Two new publications in Electoral Studies.
Can wedge strategies by mainstream parties cross-cut the far right vote? In work with Violeta Haas, Heike Klüver and Petra Schleiter, I examine whether mainstream parties can employ wedge issue campaigns that divide the far right anti-immigration vote to win back electoral support. Wedge issues that cross-cut the anti-immigration vote may enhance the electoral support of mainstream parties, as long as they do not simultaneously alienate pro-immigration voters. We evaluate this expectation using a panel survey experiment conducted during the 2021 German federal election. The first wave allows us to identify wedge issues that the mainstream CDU/CSU can stress to cross-cut the anti-immigration vote. The second wave raises the salience of these issues by manipulating the perceived issue agenda of the CDU/CSU using hypothetical campaign posters. While our results show that wedge issue strategies are not effective on average, exploratory analyses reveal the potential of strategically targeted messaging in winning back support of some anti-immigration voters.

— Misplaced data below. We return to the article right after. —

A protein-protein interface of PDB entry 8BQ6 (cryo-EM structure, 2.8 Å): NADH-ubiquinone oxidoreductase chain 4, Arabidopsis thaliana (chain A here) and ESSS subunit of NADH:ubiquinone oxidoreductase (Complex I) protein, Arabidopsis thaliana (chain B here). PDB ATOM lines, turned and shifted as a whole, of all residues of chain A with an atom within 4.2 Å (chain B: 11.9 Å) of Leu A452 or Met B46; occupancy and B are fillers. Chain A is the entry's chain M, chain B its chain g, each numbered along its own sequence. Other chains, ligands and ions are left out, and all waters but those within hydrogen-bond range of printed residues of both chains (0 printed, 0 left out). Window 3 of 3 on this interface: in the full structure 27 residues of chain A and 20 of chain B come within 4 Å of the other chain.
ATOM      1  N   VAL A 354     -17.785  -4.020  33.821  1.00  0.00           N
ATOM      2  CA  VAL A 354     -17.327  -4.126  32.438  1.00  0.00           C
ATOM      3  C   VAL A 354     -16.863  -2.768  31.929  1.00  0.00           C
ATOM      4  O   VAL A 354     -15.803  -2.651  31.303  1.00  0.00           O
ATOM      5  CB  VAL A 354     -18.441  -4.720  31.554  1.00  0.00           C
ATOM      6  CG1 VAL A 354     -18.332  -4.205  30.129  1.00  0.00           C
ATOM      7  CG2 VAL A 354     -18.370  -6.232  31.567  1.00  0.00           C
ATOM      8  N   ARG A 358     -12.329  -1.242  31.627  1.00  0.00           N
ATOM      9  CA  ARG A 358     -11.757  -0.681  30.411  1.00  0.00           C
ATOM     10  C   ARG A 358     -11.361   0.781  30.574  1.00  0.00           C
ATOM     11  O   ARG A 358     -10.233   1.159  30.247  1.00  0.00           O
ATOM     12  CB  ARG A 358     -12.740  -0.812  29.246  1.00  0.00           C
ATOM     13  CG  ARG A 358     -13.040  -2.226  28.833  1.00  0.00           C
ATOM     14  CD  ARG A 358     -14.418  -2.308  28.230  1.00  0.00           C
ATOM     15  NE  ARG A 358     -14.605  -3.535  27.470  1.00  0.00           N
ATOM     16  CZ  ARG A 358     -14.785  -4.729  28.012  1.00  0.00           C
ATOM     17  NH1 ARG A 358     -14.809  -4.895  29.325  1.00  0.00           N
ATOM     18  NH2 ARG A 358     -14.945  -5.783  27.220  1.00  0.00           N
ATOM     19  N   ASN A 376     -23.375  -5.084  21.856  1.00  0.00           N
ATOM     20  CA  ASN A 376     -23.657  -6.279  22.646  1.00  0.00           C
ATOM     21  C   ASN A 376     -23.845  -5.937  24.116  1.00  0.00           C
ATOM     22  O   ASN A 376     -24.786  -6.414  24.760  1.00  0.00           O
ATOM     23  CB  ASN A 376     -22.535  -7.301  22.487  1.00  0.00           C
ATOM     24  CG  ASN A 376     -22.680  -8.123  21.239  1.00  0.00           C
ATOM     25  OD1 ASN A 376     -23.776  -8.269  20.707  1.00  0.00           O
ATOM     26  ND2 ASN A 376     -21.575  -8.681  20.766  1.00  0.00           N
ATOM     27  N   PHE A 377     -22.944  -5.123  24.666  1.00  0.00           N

When information is not enough for strategic voting, joint work with Benjamin Schlegel and Patrick Kraft. We disentangle the effect of political information from the effect of cognitive capacity on strategic voting in an experimental study. We find that especially the combination of information and cognitive resources increases strategic voting if people have sufficient incentives to vote strategically. Thus, our findings suggest that a narrow focus on individual levels of information to facilitate strategic voting and improve democratic representation is incomplete.